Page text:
Bernie Sanders is officially running for president. This time he starts in both a stronger and weaker position than he did when he first ran in 2016 — with high name recognition and strong popularity ratings, but in a very crowded field with lots of candidates eager to steal some of his left-wing thunder.
Sanders could win — indeed of the declared candidates, he is so far polling in first place. But to actually secure victory he will have to improve some serious deficiencies in his 2016 operation. He will have to run a tight campaign, deal with the age issue, summon forth a will to power, and above all improve his outreach to black and Latino voters.
Let's start with the last item. The importance of the black vote can be seen in the 2016 Democratic primary. Sanders got absolutely flattened by Hillary Clinton in the South (where black voters make up a huge share of the Democratic electorate), losing some states by upwards of 70 percentage points. It gave Clinton a huge delegate lead that eventually proved decisive. Sanders and his advisers undoubtedly know this and are reportedly working on it.
Now, contrary to 2016, when he was largely unknown among the black population, Sanders is extremely popular among black voters, pulling in +29 favorability in this group. But Joe Biden is even more popular (at least so far), if he decides to run. And Kamala Harris — who has already secured the endorsement of Rep. Barbara Lee (D-Calif.) — will no doubt be a strong challenger in this area as well.
However, the importance of the American Latino vote should not be underestimated either. It was not decisive in 2016 due to being more evenly split, but there are substantially more of them than African-Americans (18 percent against 13 percent, while non-Latino whites make up 61 percent). Furthermore, Sanders polls surprisingly well among Latinos, doing nearly as well as he does among blacks — better even than Biden.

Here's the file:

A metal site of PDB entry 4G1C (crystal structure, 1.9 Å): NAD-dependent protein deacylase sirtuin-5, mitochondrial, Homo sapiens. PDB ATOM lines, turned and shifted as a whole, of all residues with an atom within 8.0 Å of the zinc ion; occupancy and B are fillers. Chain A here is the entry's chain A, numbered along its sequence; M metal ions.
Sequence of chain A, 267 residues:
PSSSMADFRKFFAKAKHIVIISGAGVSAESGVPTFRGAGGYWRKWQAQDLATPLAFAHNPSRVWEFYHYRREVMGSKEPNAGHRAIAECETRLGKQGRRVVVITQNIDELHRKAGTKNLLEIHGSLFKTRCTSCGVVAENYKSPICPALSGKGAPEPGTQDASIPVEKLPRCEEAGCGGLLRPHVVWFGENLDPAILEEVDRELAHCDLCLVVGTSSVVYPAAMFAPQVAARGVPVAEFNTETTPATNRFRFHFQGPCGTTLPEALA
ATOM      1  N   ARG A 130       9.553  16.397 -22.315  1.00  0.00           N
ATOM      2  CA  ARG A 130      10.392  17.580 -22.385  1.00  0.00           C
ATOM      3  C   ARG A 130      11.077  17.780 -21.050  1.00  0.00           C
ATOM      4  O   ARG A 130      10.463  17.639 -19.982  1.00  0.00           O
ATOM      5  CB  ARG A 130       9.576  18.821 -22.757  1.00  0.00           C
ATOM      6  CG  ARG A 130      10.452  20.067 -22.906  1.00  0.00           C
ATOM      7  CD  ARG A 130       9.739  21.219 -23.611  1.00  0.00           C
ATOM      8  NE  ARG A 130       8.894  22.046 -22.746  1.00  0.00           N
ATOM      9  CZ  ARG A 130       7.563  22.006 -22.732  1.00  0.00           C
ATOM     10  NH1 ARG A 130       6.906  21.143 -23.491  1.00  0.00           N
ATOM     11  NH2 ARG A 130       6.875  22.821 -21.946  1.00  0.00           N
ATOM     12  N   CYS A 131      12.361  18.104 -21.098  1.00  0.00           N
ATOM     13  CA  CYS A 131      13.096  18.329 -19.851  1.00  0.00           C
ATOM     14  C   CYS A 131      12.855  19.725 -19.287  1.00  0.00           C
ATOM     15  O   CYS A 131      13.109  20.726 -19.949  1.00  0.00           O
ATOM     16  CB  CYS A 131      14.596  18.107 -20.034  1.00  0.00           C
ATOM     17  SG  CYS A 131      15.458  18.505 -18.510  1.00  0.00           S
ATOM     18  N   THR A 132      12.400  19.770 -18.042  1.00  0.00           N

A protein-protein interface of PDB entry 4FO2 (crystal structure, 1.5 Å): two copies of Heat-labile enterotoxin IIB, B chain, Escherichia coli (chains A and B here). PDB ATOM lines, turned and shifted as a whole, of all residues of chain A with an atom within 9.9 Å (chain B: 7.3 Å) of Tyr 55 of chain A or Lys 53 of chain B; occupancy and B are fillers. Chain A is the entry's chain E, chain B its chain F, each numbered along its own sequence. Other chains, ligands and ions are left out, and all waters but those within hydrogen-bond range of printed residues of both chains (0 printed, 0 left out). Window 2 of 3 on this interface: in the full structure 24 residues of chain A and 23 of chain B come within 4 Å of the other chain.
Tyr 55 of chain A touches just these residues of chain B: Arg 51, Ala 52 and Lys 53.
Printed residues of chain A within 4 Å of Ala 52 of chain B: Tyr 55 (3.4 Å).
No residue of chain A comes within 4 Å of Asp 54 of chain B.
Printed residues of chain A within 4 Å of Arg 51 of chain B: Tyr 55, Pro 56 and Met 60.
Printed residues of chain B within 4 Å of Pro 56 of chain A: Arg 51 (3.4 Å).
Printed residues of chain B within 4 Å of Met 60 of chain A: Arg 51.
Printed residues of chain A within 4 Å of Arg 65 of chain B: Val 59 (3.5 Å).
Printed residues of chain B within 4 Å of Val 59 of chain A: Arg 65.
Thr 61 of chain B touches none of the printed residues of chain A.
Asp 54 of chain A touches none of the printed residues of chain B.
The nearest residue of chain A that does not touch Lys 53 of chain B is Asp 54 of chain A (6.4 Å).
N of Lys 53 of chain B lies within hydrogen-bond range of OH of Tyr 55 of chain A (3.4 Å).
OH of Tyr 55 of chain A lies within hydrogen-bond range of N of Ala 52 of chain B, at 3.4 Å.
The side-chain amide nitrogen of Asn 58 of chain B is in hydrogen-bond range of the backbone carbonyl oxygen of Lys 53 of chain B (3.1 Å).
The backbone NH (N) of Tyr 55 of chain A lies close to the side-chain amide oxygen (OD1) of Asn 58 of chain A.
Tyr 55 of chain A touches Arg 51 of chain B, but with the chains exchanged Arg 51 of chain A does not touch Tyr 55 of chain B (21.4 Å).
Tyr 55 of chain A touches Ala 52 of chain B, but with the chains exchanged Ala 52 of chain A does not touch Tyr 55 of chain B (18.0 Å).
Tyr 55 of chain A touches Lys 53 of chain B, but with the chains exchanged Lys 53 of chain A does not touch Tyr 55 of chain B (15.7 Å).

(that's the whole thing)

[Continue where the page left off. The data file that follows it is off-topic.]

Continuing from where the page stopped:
Part and parcel with demographic outreach is running a tight campaign. Sanders was plainly not expecting to be able to win in 2016 and had spent the previous several decades as a bomb-throwing outsider. He had to scramble to put together a national operation, and tended to trust only his longtime allies who were not particularly experienced in national campaigning (as evidenced by the Southern wipeout). I have no idea how he is doing in this area, but time will certainly tell.
Ironically given his political priorities, one area where he will probably have no trouble is campaign cash. With his deep reservoir of committed small-dollar donors, he bested Harris' first day fundraising total in just four hours, with some 42,000 contributions.
Then there is the age question. Sanders will be 79 on inauguration day 2021, which would make him the oldest newly-elected president in American history by nine years. Age is not only a question of years, of course (just compare President Trump and Bruce Springsteen, who is only three years younger) and Sanders appears to be still in good shape both mentally and physically. Konrad Adenauer was an able chancellor of Germany up through age 87. Nevertheless, Sanders must at least think very hard about who his running mate would be.
Finally, there is the will to power. Today the American left faces the genuine possibility of obtaining top national power for the first time since the presidency of Franklin D. Roosevelt. It is much easier to point out deficiencies in reactionary Republicans or neoliberal Democrats than it is to reckon with the difficult business of overthrowing their power or accepting points at which compromise might be worth swallowing.
During his announcement interview with CBS's John Dickerson, Sanders questioned the utility of getting rid of the filibuster — which (if he is serious) would sharply restrict the ability of passing any of his hugely ambitious policy platform even if Democrats win a gigantic victory in 2020. He (and America itself) can't afford that kind of institutional timidity.
Perhaps more importantly, coming out on top of this super-crowded field will almost certainly require some ruthless tactics. All great politicians, from Lincoln to FDR to Barack Obama, do not hesitate to press the attack when victory requires it. So far Sanders has not displayed much in the way of a killer instinct — witness his gentlemanly dismissal of Clinton's emails issue. If he wants to win, he is going to have to fight hard. Certainly most of his opponents will have no compunction about doing so.
At any rate, the race is on. Whether Sanders will cap off his remarkable political rise with an ascent to the most powerful office in the world is largely up to him.